Capital: A state's capital is the primary city and usually the seat of the state government. Capital is also a financial word referring to the money a person or business has, not including debts.
Example: We went over to the capitol to see the legislators. The capital of India is New Delhi. The state is running out of capital.
- Carat: a unit of weight for precious stones and pearls, equivalent to 200 milligrams.
Carrot: a tapering orange-coloured root eaten as a vegetable.
Example: If a bride wants a diamond that weighs a carat, it will cost more than a carrot.
- Censured: express severe disapproval of (someone or something), especially in a formal statement.
Censor: an official who examines books, films, news, etc. that are about to be published and suppresses any parts that are considered obscene, politically unacceptable, or a threat to security.
Example: The Board of Education has censured the high-school principal because he tried to censor the student newspaper.
- Certitude: absolute certainty or conviction that something is the case.
Certainty: firm conviction that something is the case.
Example: The Pilgrims acted with certitude on matters of faith; others required more certainty.
- Childlike: (of an adult) having the good qualities, such as innocence, associated with a child.
Childish: of, like, or appropriate to a child.
Example: Some people thought he was sweet and childlike in his innocence, but I always thought he was boorish and childish.
- Choose: pick out (someone or something) as being the best or most appropriate of two or more alternatives.
Chose: Past tense of choose.
Example: I chose the red balloon. Now you choose a balloon of another color.
- Climactic: acting as a culmination or resolution to a series of events; forming an exciting climax.
Climatic: relating to climate.
Example: The climactic moment of a lightning storm, nature's most dramatic climatic event is a deafening roll of thunder.
- Clothes: items worn to cover the body.
Cloths: woven or felted fabric made from wool, cotton, or a similar fiber.
Example: His clothes were made of cloths of many different colors.
- Coarse: rough or harsh in texture.
Course: route or path which a ship or aircraft follows. It denotes the way in which something evolves gradually.
Example: In this project, the students have to make something unique out of coarse material.
The strategy is the best course of action, to reach the desired end.
- Complimented: politely congratulate or praise (someone) for something.
Complemented: contribute extra features to (someone or something) in such a way as to improve or emphasize their qualities.
Example: She complimented her sister on the way her scarf complemented her blouse.
- Comprises: consist of; be made up of.
Constituted: be (a part) of a whole.
Example: Connecticut comprises eight counties. The system is constituted of twelve separate campuses.
Try yourself:Is this ___ book or is it my book?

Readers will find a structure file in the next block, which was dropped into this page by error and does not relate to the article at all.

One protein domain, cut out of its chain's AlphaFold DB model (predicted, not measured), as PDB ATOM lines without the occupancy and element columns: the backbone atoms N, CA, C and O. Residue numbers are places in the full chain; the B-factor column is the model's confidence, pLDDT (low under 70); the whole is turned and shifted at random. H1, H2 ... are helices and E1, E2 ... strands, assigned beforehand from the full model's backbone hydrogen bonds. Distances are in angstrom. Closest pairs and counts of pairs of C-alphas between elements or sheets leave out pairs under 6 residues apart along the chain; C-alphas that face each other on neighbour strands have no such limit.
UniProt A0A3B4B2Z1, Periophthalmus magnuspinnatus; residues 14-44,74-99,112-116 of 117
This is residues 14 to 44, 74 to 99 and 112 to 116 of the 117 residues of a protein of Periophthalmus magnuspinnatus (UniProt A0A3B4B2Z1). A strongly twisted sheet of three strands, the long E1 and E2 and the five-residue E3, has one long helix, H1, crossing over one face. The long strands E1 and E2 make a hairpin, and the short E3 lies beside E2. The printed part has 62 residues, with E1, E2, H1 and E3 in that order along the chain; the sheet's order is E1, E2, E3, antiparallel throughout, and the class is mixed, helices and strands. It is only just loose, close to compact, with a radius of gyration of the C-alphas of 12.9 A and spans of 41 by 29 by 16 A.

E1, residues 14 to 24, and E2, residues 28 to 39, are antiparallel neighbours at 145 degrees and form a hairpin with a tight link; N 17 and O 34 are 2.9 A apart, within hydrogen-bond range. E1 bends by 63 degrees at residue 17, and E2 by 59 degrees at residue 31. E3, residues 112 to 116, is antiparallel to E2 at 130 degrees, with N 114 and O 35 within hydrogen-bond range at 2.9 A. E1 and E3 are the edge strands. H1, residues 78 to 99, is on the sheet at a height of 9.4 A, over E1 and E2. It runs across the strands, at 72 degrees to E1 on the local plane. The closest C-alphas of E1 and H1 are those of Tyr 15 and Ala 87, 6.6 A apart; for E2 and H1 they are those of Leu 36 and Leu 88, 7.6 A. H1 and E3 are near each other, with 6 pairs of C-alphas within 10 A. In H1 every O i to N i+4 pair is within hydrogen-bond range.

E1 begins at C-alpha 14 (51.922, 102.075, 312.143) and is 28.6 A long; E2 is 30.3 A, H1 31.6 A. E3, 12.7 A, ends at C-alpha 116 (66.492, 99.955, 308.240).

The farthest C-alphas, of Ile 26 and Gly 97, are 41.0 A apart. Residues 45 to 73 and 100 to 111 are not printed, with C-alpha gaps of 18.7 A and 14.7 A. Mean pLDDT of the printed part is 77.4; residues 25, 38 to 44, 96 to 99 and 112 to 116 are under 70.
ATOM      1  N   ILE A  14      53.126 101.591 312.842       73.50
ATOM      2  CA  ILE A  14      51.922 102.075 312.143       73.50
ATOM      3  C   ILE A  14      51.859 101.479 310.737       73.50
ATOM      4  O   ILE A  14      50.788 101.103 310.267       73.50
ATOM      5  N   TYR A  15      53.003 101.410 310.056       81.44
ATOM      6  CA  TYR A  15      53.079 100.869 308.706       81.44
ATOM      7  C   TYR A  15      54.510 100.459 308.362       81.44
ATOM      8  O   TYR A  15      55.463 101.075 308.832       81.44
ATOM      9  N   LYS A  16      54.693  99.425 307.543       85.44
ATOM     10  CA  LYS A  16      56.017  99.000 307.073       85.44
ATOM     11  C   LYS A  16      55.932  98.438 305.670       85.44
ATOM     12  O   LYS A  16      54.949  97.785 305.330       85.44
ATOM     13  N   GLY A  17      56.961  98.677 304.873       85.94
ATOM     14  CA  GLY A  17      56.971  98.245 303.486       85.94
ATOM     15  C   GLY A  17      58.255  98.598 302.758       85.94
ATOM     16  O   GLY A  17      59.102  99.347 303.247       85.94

Is this your book or is it my book?
- Confident: feeling or showing confidence in oneself or one's abilities or qualities.
Confidant: a person with whom one shares a secret or private matter, trusting them not to repeat it to others.
Example: She was confident that her confidant had given her good information.
- Confounded: used for emphasis, especially to express anger or annoyance.
Compounded: makeup (a composite whole); constitute.
Example: Confounded by the instructor's ambiguous instructions, the students' problems were compounded by a lack of time to do the exam.
- Denotes: be a sign of; indicate.
Connotes: (of a word) imply or suggest (an idea or feeling) in addition to the literal or primary meaning.
Example: The word guts denotes one's viscera, one's intestines, but it also connotes determination, fortitude, persistence, and courage.
- Dinning: (of a word) imply or suggest (an idea or feeling) in addition to the literal or primary meaning.
Dining: the activity of eating a meal.
Example: There was a terrible dinning noise coming from the dining room.
- Dissent: the holding or expression of opinions at variance with those commonly or officially held.
Decent: conforming with generally accepted standards of respectable or moral behaviour.
Descent: an act of moving downwards, dropping, or falling.
Example: Since no one offered any dissent, we waited for a decent interval and then began our descent to the lower floors.
- Conscious: aware of and responding to one's surroundings.
Conscience: a person's moral sense of right and wrong, viewed as acting as a guide to one's behaviour.
Example: She didn't seem conscious of the fact that her husband has no conscience.
- Contemptuous: showing contempt; scornful.
Contemptible: deserving contempt; despicable.
Example: Her family grew contemptuous of her contemptible behavior.
- Continual: forming a sequence in which the same action or event is repeated frequently.
Continuous: forming an unbroken whole; without interruption.
Example: These continual changes in our weather seem to be related to our continuous emissions of carbon monoxide into the atmosphere.
- Convince: cause (someone) to believe firmly in the truth of something.
Persuade: induce (someone) to do something through reasoning or argument.
Example: My mother will convince him that she is right. She will persuade him to keep working.
- Counsel: advice, especially that given formally.
Council: an advisory, deliberative, or administrative body of people formally constituted and meeting regularly.
Example: She decided to seek the counsel of the Dorm Council.
- Credible: able to be believed; convincing.
Creditable: (of performance, effort, or action) deserving public acknowledgment and praise but not necessarily outstanding or successful.
Example: It didn't seem credible that such a creditable person would say such a horrible thing.
- Criterion: a principle or standard by which something may be judged or decided.
Criteria: plural form of criterion.
Example: At first, there was only one criterion for becoming Chairperson, but then, suddenly, the Party imposed several other criteria.
Try yourself: I do not like it when Mrs. Lahari gives us _______ of homework.
I do not like it when Mrs. Lahari gives us a lot of homework.